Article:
Lapland is the Northern part of Finland above the Arctic Circle. It is where Santa Claus lives. Several Santa’s. I found my Santa in Rovenimieni where our plane landed before driving to the Artist Residency in Kemijärvi where my husband and photographer, David Vogel, who accompanied me, and I would stay for 5 weeks.
I applied to this residency as it was the one furthest North in Finland. I had seen pictures of the area and it spoke to me of lakes and open spaces, good inspiration for my reductive paintings. What surprised me as we drove the highway to Kemijärvi were the trees lining the road. Different types of forests with birch trees and evergreens predominating, their different heights telling me if they were third or fourth or more growth forests. The impressive thing visually was that this world appeared vertical to me and I had anticipated a horizontal minimal landscape.
After settling in our apartment at the residency in the center of the small town, population 8000, I decided to use one of the 4 light soaked rooms there as my studio rather then the darker artist studios provided on the first floor. I immediately scrounged up the furniture and lights that would make it workable and was ready to go.
But first, David and I followed the many bike and walking paths that took us to the lakes that surround the town. Here I found the skies and water that would profoundly affect my work there.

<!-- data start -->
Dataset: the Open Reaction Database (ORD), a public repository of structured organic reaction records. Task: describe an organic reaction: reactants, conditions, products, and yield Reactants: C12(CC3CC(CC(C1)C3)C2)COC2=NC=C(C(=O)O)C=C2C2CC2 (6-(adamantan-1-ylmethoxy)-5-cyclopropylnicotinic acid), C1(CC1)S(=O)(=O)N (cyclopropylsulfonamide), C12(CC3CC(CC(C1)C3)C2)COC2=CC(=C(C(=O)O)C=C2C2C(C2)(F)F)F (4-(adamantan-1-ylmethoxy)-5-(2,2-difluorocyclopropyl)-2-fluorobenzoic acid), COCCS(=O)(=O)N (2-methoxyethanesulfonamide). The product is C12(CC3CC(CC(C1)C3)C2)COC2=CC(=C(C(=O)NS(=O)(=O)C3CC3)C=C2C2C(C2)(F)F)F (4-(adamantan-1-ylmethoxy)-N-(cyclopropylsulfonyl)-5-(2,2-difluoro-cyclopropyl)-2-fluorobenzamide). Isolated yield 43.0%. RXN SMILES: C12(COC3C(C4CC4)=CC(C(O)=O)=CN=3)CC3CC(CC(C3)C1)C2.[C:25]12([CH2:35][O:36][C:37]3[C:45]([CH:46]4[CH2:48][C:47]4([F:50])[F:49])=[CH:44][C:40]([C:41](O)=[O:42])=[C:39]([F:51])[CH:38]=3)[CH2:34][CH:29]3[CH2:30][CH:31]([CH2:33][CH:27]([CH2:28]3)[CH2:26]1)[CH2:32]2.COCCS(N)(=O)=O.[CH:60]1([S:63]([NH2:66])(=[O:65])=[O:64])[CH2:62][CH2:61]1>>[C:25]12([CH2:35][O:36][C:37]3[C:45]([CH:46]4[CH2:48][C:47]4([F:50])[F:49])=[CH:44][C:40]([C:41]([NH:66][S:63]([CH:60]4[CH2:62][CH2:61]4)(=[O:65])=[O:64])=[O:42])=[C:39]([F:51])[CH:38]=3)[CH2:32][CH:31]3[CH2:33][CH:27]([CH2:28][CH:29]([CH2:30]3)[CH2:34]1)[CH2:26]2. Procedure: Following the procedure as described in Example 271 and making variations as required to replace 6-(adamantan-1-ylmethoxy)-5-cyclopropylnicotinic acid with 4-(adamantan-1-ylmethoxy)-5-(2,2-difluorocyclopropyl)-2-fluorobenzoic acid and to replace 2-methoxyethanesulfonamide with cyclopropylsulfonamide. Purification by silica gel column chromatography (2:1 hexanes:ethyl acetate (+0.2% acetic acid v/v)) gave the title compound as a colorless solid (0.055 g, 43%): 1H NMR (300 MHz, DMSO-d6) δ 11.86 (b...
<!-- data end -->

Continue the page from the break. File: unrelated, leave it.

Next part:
Ah, I neglected to say that traveling to Moscow, St Petersburg and Helsinki preceded our foray up North. Each of those cities was remarkable in their own ways.
Moscow for its chic surprises and icons of the Cold War as well as the religious icons in the Orthodox churches. St. Petersburg for its sheer beauty and, of course, the Hermitage collections and Helsinki for its down-hominess and ease. These visits were all made in the “white night” season and we were struggling to adjust to no dark nights. Beautiful, playful yes but very tiring as sleep evaded us- solved after a couple of weeks with the purchase of night blinders.
As novel and exciting as those travels were we were being touristy in the sense of experiencing and learning and seeing but I not in the mood or place to “work” yet.
When traveling like that I use photography to record what interests me to use in a “working mode” later.
Ok back to Kemijärvi. I brought with me the materials I would need to do some wood cut prints. I was inspired by the residency, which also sponsors a bi-annual wood sculpture symposium. Twenty plus selected artists come from all over the world to cut and carve for one week, producing works that are displayed everywhere and anywhere in this small town.
The first work that I did, however, was some black ink mono prints that just let me “feel” the vertical forest landscape. I felt more comfortable once I connected with this reality and in fact started to think in terms of “forest, wood, tree, forestry, clear cut forests” video possibilities. Over the weeks David helped me as we investigated these themes and shot footage. Keep tuned to find out how these ideas pan out.
I then started to carve wood plates for printing keeping my ‘shop’ simple and not too technical. When I was ready to try a print I used dampened Japanese papers, a bambino barren and Japanese watercolors. I printed an entire lake scene first which then simplified to the water (no surprise here) using the same plate but inking only part of it. Afterwards I made some bolder cuts on plates and experimented with tree abstractions and more.
During the 2 weeks of doing this work on and off as well as photographing we were experiencing the community and environment around us to internalize our experience.
Finland and the Finnish people were a delightful enigma to us and so we indulged ourselves in their Church Boat races and their tractor parades and just being there.